One For All
Disclaimer: I am writing a review on the Moondrop Blessing based on my own experience. I had previously owned a set and am not requested to write this review in any way.
Brands from China have been picking recently. Toneking came out with the T88k, Fearless has the S6 Rui and so on. There is however an issue which plagues many of them; too bright. This can be real frustrating, as some of them have great technicalities and potential, only to be dragged down by causing too much fatigue.
Moondrop is a company based in China, and have previously released the Kanas Pro which garnered many positive reviews. The Moondrop Blessing is relatively new and is meant to achieve the Harman Target Curve.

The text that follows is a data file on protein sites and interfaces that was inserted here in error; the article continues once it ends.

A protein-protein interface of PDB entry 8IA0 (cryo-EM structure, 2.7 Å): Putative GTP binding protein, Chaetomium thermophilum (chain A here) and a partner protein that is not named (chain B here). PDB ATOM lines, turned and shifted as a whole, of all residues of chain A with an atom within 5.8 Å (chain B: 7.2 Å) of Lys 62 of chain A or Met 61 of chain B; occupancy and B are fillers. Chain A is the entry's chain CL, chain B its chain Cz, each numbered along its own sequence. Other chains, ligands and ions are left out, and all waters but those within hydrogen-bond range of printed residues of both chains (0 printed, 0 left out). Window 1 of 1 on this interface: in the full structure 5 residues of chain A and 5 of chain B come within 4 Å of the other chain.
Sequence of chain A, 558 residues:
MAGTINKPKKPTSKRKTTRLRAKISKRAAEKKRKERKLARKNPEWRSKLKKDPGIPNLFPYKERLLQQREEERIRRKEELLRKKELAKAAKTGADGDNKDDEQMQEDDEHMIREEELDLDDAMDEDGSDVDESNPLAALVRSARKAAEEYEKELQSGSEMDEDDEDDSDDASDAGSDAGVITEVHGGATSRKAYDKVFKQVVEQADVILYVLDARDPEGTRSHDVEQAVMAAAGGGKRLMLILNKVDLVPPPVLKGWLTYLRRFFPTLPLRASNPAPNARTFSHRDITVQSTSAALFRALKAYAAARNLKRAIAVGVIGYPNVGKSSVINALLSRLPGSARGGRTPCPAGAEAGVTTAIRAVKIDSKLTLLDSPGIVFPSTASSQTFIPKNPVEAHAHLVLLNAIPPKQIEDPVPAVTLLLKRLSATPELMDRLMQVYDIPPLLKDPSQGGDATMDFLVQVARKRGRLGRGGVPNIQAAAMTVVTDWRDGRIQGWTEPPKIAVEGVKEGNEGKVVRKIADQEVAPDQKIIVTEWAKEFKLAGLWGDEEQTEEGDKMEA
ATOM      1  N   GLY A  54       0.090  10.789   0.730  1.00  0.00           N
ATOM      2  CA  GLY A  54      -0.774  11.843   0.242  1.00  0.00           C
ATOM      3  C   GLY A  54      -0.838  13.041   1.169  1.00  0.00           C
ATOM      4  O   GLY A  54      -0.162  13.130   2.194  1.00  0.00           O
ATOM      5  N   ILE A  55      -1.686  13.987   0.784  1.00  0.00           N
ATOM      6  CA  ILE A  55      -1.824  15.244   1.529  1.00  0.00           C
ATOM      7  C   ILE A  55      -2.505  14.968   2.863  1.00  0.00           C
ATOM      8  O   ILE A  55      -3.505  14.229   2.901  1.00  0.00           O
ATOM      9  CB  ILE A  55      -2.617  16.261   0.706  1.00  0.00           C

If you are here just to know whether it managed to achieve the Harman Target Curve, I’ll save you the time. It is probably the closest so far to it, with only the Moondrop A8 besting it in technicalities but also costing nearly twice as much.
You can skip to sound impressions on the next page here.
Build and Packaging
Well, the first thing that struck me was without a doubt, the packaging. It is really intricate and feels unique.
It screams beauty from the interlocking system of the box, with the Chinese name engraved along with its English version.
The iems are like tiny artworks. While there exists different versions of its faceplate, I personally find the original version to be the best, but it is subjective.
It does come with 2 pouches and the usual packet of earbuds. However, the stock wires were a letdown. I’m not even going to mince my words here. I think even the Tin Audio’s T2 stock cable was better, and it was bad enough.
If you have a spare cable lying around, now is the time to use it.
Sound impressions on the next page